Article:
Regionally and between sexes, BMI changes for children and adolescents varied. In Eastern Europe, for example, researchers observed no change during the study period (–0.01 kg/m² per decade; 95% CI, –0.42 to 0.39) in girls to an increase of 1 kg/m² per decade (95% CI, 0.69-1.35) among girls in Latin America. In boys, BMI changes ranged from 0.09 kg/m² per decade in Eastern Europe to 0.77 kg/m² per decade (95% CI, 0.5-1.06) in Polynesia and Micronesia.

In 2016, the lowest mean child and adolescent BMI levels were in South Asia and East Africa, with age-standardized mean BMI between 16.9 kg/m² and 17.9 kg/m² for girls and boys, whereas the highest BMI levels were observed in Polynesia and Micronesia in boys and girls, where age-standardized BMI levels were more than 20 kg/m².

In 4 decades, global age-standardized prevalence of obesity in children and adolescents increased from 0.7% to 5.6% in girls and from 0.9% to 7.8% in boys.

“Obesity increased in every region, with proportional rise being the smallest in high-income regions (on average, 30%-50% per decade) and largest in southern Africa (about 400% per decade, albeit from very low levels),” the researchers wrote.

In commentary accompanying the study, William H. Dietz, MD, PhD, director of the Sumner M. Redstone Global Center for Prevention and Wellness at the Milken Institute of Public Health at George Washington University, said the findings show that a “double burden of nutritional disease” now exists in many regions of the world, such as the Middle East and North Africa, both now dealing with obesity and undernutrition in children.

“Findings of the study provide grounds for both optimism and concern,” Dietz wrote. “The good news is that from 1975 to 2016, the prevalence of undernutrition in children aged 5 years and older decreased, and obesity in some regions had slowed. The bad news is that the prevalence of overweight and obesity in adults and children and adolescents in other regions of the world was increasing.”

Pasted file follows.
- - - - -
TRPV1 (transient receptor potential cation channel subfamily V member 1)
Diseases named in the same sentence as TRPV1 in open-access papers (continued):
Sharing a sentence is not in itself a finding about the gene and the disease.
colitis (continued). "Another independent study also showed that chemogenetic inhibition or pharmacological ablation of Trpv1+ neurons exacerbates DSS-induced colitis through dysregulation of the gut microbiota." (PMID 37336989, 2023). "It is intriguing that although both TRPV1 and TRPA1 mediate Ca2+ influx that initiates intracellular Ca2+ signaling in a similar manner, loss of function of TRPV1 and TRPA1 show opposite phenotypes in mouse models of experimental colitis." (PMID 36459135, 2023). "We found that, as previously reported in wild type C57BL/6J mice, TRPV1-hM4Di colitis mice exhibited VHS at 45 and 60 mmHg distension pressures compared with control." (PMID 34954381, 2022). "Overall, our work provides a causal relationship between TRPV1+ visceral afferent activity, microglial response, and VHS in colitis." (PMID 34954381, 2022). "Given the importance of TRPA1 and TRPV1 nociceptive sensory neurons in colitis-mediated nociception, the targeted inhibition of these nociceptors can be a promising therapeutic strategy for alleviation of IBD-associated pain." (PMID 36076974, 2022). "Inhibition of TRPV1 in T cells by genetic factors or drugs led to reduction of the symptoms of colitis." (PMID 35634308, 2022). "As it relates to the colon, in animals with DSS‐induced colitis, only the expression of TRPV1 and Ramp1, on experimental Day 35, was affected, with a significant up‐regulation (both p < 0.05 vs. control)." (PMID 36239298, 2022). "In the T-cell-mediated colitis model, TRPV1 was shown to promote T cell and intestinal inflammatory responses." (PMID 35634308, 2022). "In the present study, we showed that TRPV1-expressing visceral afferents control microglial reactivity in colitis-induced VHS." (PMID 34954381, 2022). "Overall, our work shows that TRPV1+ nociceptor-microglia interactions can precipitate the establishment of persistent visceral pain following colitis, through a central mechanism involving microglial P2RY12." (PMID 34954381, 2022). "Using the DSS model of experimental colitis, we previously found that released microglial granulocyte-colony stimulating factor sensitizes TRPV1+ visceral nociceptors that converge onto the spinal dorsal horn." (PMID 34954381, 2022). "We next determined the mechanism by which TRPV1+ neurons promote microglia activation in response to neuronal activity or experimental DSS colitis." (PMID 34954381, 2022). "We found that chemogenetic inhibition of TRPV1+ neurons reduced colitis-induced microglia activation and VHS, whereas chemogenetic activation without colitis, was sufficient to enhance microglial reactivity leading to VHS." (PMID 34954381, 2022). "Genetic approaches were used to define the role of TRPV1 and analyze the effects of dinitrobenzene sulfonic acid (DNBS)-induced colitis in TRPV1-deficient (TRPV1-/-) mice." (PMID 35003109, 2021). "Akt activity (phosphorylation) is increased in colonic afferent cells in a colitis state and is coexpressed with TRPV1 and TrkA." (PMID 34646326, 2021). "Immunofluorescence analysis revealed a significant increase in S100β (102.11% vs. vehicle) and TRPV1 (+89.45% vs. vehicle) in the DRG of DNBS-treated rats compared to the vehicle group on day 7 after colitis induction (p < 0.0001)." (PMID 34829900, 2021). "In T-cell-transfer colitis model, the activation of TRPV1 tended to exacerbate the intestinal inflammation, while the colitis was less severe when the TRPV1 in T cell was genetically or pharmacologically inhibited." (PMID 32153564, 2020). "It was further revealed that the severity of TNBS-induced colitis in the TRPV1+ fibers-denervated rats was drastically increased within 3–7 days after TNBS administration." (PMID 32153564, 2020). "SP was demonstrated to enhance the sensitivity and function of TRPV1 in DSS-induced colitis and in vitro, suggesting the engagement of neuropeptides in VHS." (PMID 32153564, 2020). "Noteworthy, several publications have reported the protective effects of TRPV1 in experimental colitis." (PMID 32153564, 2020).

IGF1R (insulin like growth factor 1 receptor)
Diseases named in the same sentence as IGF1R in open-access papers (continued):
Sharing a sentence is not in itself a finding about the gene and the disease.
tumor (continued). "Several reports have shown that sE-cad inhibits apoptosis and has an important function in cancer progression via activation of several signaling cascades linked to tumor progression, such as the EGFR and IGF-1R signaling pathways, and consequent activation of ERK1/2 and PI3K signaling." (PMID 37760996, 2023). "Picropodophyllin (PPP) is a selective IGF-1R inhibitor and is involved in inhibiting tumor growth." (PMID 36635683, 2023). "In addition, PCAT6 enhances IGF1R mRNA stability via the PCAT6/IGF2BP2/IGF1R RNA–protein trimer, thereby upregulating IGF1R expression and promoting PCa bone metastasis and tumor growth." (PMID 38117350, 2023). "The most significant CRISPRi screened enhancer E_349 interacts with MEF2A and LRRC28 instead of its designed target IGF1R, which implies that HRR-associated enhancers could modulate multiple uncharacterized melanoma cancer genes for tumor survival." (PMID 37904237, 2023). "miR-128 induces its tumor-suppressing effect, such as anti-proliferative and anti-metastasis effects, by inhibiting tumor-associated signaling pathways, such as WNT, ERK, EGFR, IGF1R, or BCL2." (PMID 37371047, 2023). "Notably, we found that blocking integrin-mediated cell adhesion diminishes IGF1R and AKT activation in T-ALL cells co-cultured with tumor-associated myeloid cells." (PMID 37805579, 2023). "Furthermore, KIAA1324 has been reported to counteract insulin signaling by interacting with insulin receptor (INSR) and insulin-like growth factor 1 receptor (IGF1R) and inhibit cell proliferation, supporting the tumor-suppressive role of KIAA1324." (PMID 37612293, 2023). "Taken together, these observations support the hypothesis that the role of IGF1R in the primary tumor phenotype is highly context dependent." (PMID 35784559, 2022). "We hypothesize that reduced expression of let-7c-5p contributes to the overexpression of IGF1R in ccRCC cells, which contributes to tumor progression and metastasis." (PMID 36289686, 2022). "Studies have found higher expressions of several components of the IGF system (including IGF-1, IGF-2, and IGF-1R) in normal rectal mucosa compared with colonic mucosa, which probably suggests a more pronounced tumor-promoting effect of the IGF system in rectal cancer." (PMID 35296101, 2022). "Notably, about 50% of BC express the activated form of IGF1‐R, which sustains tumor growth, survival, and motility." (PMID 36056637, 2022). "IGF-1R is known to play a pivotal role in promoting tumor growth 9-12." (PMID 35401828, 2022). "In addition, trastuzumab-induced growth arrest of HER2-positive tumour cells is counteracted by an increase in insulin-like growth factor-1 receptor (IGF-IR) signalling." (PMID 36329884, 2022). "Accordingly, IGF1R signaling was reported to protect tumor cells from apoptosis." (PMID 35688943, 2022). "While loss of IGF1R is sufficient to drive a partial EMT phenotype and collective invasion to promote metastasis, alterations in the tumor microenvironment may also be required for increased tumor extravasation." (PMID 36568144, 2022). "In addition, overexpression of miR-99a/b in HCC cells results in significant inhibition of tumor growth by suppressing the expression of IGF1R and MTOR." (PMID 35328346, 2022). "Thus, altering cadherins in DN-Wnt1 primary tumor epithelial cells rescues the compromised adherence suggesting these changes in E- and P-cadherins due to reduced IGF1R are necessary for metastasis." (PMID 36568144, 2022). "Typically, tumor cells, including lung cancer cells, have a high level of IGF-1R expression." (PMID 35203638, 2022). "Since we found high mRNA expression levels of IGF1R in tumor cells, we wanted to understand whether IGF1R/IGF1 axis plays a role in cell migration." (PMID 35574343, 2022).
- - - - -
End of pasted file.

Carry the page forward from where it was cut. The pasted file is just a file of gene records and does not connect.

In a statement reacting to The Lancet findings, Nathalie Farpour-Lambert, MD, PhD, president-elect of the European Association for the Study of Obesity, said a “whole-system response” is needed to combat the epidemic of childhood obesity.

“As childhood obesity has a strong tendency to track into adulthood, most children and adolescents who have obesity will have obesity in adulthood and will have a significant lifelong exposure,” Farpour-Lambert said in a press release. “Childhood is a unique window of opportunity to have a lifetime impact on health, quality of life and prevention of disabilities. Therefore, urgent action is needed.” – by Regina Schaffer

Disclosures: The Wellcome Trust and AstraZeneca Young Health Program funded this study. One of the study authors reports he received a charitable grant from the AstraZeneca Young Health Program, and personal fees from Prudential, Scor and Third Bridge. Dietz reports he received consulting fees as a member of the scientific advisory committee for Weight Watchers, as a member and chair of the JPB Foundation’s poverty advisory board and as a consultant for the Research Triangle Institute: Feeding Infants and Toddlers Study, as well as a grant from Bridgespan.